Questions and Answers
How can a tree, a rock, how can I myself be called ’empty’? From a conventional view, emptiness makes no sense at all. Look at a glass of water. The glass is full of water. So what is empty about it?
For a Buddhist, nothing in the world is permanent. Nothing stands still, and nothing exists without reference to something else. Things may appear to be unchanging. Look at a mountain, for example. It has been there for millions of years. It never changes. But hold on, is that true? We, humans, face the world through the filter of a human time scale. Experiences are fast or slow, depending on the point of view. Living for a day only, a fly experiences a much speedier world than a human living thousand of times as long. Consider the ocean. It has been there for a long time, and it will not just disappear any time soon. But it will, and it does, right in front of your eyes—a new ocean born every moment. The ocean you see was the ocean. Because by the time you register the ocean as the ocean, that ocean is long gone. Remember the seashells found in deserts. One hundred million years ago, these places were vast oceans. And now they are deserts. Change!
In the Buddhist view, all events, all phenomena, including every thinkable experience, arise and disappear according to their fundamental causes and conditions. That is to say; one thing leads to the next in a continuous multidimensional stream that humans consider to be reality. The world around us constitutes an energetic event unfolding in time. People are part of this happening just as much as everything else is.
A person, any creature, shares the same dynamic unfolding, moment by moment. Cell structures experience changes, renewals and ageing. The world enters into consciousness through the senses; the mind processes these impressions into desirable or non-desirable notions. Even when asleep, dreams arrive. Consider your reactions and emotions. Are they predictable? When in a good mood, you like something. Your mood changes, and you dislike the very same thing. Warm sunshine makes you happy, windy, wet and cold unhappy. Likes and dislikes change all the time. Everything depends on something else. It is obvious.
Nothing at all is the proper answer. For many people, this becomes a challenging, difficult point to accept. Humans like to see themselves as independent, decisive, in charge of their destiny—creatures of their own free will. It is not easy to accept that far from determining one’s destiny, in truth, one responds to causes and conditions within an ocean of causes and conditions. Perceived autonomous free will judgments are mere responses to specific causes and conditions, no more or less. The reactions, of course, can be intelligent or stupid and, in this way, influence the energetic field of reality positively or negatively. For a Buddhist, this becomes a critical understanding.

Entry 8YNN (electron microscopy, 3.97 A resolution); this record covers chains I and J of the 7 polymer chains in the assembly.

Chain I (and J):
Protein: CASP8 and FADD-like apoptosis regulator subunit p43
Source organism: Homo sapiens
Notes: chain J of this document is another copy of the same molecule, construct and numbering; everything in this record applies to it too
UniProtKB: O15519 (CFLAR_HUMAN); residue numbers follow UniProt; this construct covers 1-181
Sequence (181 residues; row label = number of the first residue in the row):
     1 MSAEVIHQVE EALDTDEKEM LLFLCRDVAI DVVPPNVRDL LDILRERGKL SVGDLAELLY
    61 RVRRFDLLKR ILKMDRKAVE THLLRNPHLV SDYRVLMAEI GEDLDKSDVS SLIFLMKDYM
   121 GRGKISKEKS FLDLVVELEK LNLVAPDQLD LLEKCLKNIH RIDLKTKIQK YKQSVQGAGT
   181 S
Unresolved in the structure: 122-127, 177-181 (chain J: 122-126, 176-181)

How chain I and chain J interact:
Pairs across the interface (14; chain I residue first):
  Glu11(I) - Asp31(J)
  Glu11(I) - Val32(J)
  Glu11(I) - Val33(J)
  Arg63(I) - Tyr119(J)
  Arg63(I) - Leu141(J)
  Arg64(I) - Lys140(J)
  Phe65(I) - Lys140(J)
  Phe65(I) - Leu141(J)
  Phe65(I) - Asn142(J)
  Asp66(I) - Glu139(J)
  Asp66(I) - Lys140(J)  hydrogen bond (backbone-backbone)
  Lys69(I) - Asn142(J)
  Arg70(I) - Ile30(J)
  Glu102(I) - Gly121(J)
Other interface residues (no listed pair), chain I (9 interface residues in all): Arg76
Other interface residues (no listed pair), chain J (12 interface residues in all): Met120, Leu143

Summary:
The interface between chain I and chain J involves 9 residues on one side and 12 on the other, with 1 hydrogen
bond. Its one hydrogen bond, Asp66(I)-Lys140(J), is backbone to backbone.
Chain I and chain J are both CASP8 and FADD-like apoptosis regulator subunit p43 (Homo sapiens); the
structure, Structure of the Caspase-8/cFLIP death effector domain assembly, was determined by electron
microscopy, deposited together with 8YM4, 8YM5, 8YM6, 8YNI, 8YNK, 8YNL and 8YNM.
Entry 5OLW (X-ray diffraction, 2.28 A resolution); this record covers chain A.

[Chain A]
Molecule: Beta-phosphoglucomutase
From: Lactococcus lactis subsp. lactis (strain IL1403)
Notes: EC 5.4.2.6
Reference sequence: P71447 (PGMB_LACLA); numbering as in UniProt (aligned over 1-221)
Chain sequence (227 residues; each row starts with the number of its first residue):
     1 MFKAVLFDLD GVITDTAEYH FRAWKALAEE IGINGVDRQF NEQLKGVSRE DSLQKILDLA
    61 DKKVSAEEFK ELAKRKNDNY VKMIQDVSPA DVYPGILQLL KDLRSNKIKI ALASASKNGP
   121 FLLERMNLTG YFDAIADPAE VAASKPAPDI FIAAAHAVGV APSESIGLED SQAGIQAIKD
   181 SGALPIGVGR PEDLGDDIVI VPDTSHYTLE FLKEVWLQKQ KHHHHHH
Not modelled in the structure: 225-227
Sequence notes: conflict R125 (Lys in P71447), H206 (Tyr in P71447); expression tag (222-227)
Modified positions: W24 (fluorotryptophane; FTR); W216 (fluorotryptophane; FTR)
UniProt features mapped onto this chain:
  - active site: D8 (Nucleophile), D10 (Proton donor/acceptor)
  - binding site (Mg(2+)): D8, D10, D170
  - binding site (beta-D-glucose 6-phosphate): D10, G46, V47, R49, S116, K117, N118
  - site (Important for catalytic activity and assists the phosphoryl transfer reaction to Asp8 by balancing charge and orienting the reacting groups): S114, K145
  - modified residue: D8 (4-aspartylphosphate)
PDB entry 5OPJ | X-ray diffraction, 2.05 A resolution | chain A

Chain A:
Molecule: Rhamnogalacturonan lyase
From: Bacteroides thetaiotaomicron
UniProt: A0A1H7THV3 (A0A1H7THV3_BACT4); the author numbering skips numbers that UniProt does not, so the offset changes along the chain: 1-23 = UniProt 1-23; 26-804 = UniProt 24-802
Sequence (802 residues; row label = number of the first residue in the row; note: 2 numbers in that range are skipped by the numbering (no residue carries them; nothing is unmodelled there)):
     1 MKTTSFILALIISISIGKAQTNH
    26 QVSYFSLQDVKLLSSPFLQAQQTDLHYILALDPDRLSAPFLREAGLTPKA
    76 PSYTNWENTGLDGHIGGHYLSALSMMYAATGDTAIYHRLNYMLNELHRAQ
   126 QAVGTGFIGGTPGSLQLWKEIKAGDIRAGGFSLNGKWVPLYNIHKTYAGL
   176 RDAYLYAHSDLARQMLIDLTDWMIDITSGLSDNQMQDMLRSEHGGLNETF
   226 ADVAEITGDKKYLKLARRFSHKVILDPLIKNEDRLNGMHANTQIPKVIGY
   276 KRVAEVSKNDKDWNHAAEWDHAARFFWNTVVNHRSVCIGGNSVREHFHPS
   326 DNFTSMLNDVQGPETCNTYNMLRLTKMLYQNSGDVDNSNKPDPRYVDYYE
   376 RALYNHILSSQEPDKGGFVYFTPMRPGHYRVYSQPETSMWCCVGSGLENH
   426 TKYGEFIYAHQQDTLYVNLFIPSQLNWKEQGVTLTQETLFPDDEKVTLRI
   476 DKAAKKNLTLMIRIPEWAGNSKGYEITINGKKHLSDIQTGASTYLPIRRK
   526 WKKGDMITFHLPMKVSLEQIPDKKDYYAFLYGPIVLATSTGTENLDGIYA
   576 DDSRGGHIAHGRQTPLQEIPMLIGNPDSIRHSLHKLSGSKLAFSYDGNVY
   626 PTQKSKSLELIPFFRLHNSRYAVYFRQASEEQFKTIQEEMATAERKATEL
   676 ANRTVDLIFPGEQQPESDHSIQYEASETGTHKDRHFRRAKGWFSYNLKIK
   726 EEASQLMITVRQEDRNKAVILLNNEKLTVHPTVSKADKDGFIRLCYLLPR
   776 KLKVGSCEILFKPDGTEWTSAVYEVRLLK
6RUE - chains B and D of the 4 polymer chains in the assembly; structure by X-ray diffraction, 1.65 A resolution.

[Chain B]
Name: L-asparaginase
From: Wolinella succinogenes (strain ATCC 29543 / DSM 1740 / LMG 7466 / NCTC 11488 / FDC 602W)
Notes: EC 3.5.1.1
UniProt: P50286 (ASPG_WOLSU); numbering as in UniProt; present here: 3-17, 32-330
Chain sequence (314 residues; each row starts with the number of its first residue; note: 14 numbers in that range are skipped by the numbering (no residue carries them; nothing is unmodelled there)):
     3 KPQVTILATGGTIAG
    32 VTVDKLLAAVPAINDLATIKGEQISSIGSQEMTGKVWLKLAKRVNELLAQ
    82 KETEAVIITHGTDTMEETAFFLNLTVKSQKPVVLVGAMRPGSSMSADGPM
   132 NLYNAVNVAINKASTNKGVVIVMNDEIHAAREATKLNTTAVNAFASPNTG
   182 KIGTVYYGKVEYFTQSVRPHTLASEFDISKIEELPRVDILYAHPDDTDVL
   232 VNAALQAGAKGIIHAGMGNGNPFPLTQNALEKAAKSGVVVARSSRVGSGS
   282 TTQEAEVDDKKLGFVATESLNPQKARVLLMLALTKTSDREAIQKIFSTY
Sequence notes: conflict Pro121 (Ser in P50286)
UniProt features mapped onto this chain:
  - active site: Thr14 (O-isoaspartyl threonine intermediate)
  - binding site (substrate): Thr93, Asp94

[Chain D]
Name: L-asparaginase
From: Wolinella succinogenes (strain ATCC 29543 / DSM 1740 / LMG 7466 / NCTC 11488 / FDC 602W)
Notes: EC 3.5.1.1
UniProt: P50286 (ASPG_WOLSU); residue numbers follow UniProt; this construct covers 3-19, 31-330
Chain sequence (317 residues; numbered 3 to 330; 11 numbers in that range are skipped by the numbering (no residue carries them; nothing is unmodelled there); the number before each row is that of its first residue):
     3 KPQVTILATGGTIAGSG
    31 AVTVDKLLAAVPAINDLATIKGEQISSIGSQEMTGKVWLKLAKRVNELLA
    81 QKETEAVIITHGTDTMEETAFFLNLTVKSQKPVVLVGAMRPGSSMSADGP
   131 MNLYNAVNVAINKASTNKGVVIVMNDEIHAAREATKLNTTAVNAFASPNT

A tricky point. You can see the tree out there. It has the appearance; you can touch it, eat its fruit. It is there. It exists.
The tree (as everything else) has an appearance, yet at the same time, it is also empty of lasting substance. Examine what constitutes the tree. Is it the wood, the roots, the leaves or the fruit? Perhaps it is the biological structure, the molecules, the atoms that make up the tree? Countless elements and processes constitute the tree. Individually, none of them makes up the tree or could be called a tree. So we can say that the tree has a tree appearance but no definite tree-substance. The tree is simultaneously FULL of tree appearance and EMPTY of tree substance.
Yes, you are. You are there, and you are not there at the same time. The ‘self’ you may be proud of is as void of permanence as the abovementioned tree. Yet, because you are constantly changing, a fraction of a second by a fraction of a second, while having the appearance, you are also simultaneously empty of substance. You, too, constitute a conglomerate of changing factors generated by dynamic causes and conditions.
No, you don’t have to believe anything in Buddhism. Look for a method to repeal these propositions. If you are genuinely interested, start to examine. Engage logic and intellect. The Buddha said to treat it like buying gold. Use the acid test. You will be in good company. The greatest minds contemplated these issues for more than two thousand years and found them valuable and dependable.
Of course, you can. Not everybody can embrace the entanglements of Buddhist metaphysical philosophy. It doesn’t matter at all. If you live a life of kindness, generosity and compassion, that’s plenty enough. A little bit of daily practice will help further. Keep nibbling on these ideas and have faith in the power of your mind.